Author(s): Rozenberg, Danielle
Date: 2010
Abstract: Después de siglos de olvido, España redescubrió alrededor de 1850 la diáspora sefardí y su vínculo histórico con los descendientes de los exiliados de 1492. El reencuentro estuvo marcado por numerosas ambigüedades: nostalgia por una cultura preservada fuera de las fronteras y ambiciones neocoloniales en el Mediterráneo; afirmaciones de solidaridad con los Españoles sin patria, pero limitaciones a la repatriación en la Península en las horas sombrías de los pogromos (las persecuciones) y la shoah (el holocausto). La «cuestión judía» tuvo también sus dimensiones interiores: debates en las Cortes en torno a la libertad religiosa, antijudaísmo popular, antisemitismo de ciertos sectores religiosos o políticos y al mismo tiempo exaltación del legado de Sefarad. En el contexto actual de la normalización de las relaciones hispano-judías, esta obra pretende restituir el largo proceso contemporáneo de un acercamiento mutuo. Índice INTRODUCCIÓN.-CAPÍTULO I. LA AMNESIA OFICIAL Y LA HERENCIA ESCONDIDA.-La expulsión de los judíos y la transmisión del antijudaísmo.-Un caso límite de exclusión: los chuetas de Palma de Mallorca, judíos a su pesar.-La memoria de Sefarad en los descendientes de los expulsados.- CAPÍTULO II. EL VÍNCULO SEFARDÍ Y LOS INTERESES NACIONALES.-El redescubrimiento de los judeoespañoles.-La afirmación del vínculo sefardí.-Los intereses geopolíticos de España en el Mediterráneo.- CAPÍTULO III. LA CUESTIÓN JUDÍA EN EL ENFRENTA MIENTO DE LAS DOS ESPAÑAS (1860-1939).-El debate en las Cortes sobre la libertad religiosa.-La prensa y el mundo intelectual bajo la Restauración.-Los años de la Segunda República y de la Guerra Civil.-CAPÍTULO IV. LOS PRIMEROS ESTABLECIMIENTOS JUDÍOS EN LA ÉPOCA CONTEMPORÁNEA.-El retorno de los judíos a la Península Ibérica (1860-1939).-La vida judía en la España republicana.-España en guerra: 1936-1939.-CAPÍTULO V. LOS AÑOS FRANQUISTAS EN ESPAÑA.-La Falange y la Iglesia triunfantes.-La vida judía después de 1945: los años de tolerancia r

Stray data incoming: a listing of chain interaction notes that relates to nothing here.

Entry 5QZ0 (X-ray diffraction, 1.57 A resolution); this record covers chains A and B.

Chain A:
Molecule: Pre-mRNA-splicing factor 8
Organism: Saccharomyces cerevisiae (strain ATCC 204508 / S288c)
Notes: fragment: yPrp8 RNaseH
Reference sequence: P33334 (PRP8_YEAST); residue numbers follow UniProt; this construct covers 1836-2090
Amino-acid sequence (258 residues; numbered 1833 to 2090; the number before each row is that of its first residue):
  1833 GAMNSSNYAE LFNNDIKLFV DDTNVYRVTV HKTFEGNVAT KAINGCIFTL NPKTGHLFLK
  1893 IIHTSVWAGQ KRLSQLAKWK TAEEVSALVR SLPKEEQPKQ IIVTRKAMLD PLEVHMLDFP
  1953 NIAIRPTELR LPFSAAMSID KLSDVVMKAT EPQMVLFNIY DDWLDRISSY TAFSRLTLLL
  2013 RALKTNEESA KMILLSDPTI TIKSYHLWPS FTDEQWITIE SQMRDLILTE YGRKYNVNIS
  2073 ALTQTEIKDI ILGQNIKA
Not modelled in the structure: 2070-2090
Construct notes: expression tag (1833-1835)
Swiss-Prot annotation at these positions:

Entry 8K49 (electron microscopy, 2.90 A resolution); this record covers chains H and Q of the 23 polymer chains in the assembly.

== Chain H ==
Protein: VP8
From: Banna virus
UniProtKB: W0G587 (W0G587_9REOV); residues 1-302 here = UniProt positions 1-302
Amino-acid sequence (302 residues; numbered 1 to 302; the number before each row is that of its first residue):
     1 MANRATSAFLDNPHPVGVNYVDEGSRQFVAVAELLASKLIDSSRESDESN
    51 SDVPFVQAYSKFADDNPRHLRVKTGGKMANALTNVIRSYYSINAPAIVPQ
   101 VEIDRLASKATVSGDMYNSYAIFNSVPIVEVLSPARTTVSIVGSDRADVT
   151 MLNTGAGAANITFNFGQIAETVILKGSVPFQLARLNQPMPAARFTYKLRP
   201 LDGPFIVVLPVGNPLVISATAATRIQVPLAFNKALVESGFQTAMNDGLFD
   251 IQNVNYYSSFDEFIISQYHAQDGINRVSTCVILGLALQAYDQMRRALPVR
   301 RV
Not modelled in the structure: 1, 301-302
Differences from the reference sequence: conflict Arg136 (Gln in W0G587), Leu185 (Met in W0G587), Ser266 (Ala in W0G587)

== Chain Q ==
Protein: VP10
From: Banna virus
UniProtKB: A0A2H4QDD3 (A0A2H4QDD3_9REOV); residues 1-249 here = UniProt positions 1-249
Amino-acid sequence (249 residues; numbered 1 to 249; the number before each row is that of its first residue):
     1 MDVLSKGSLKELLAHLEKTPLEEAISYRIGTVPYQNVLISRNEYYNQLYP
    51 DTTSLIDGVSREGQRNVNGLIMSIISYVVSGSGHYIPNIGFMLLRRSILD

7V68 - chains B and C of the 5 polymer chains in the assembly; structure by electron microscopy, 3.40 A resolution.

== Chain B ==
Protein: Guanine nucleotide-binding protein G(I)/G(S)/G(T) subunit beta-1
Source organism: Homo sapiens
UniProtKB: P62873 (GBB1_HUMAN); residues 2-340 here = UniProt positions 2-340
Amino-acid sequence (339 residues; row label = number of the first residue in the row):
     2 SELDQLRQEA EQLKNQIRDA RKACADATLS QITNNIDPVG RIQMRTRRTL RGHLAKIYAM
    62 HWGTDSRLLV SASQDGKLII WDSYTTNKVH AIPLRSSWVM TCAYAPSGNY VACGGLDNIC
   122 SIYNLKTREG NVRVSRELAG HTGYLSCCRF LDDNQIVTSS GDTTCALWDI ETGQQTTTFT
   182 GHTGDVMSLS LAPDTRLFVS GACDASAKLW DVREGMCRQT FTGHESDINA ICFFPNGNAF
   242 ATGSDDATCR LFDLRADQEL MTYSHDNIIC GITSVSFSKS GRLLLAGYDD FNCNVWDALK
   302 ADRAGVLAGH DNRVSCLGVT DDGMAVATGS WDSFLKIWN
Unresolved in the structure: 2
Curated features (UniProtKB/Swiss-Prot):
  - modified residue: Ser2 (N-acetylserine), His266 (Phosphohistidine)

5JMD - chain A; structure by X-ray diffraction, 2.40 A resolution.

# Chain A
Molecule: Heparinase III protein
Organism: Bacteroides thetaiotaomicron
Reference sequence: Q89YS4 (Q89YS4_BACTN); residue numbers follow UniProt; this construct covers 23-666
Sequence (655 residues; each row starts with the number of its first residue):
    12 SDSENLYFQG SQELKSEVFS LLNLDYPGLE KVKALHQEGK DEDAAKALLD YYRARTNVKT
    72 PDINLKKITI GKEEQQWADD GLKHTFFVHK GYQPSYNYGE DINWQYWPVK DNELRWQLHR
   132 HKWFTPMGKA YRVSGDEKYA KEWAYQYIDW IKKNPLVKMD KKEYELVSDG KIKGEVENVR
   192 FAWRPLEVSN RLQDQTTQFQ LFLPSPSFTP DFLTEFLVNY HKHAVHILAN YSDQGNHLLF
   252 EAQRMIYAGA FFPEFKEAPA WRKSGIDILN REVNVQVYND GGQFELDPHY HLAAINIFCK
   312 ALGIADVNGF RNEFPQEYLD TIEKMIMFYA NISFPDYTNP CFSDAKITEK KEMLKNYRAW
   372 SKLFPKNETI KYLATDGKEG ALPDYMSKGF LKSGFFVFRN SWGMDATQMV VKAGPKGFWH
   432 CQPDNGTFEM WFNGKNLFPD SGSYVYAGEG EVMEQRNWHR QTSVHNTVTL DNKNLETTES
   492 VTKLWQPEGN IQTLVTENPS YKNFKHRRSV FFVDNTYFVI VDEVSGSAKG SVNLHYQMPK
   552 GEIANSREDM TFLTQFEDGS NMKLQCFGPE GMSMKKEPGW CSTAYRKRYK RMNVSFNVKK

Author(s): Polikar, Samy
Date: 2006
Date: 2014
Abstract: Ladino, the heritage language of cultural affiliation for many Sephardic Jews in Bulgaria and beyond, is often discussed in terms of language endangerment and of cultural loss for this community and humanity more widely. However, for intercultural communication specialists, especially those with a linguistic focus, the Ladino experiences of Sephardic Jews in Bulgaria, as set against the backdrop of their changing political and social realities, provide rich insights regarding the linguistic complexities of identity. Through the Ladino-framed narratives of (often elderly) members of this community, we have learned how they drew, and continue to draw, upon their diverse linguistic and cultural resources to define themselves, to articulate their various identities, and to communicate within and beyond Bulgarian society. In order to connect these insights to current discussions of interculturality, and as informed by intercultural thinking, we developed the following five-zone framework: (1) the (intra-)personal, that is a zone of internal dialogue; (2) the domestic, that is a zone for the family; (3) the local, that is a zone for the Sephardic community in Bulgaria; (4) the diasporic, that is a zone for the wider Sephardic Jewish community; and (5) the international, that is the international community of Spanish-speakers. Further, the project presented here is methodologically innovative involving: several languages (i.e. it was researched multilingually as well as focused on multilingual communities) and therefore issues of translation and representation; and the use of researcher narratives as an additional means for managing the inherent reflexivities in our work.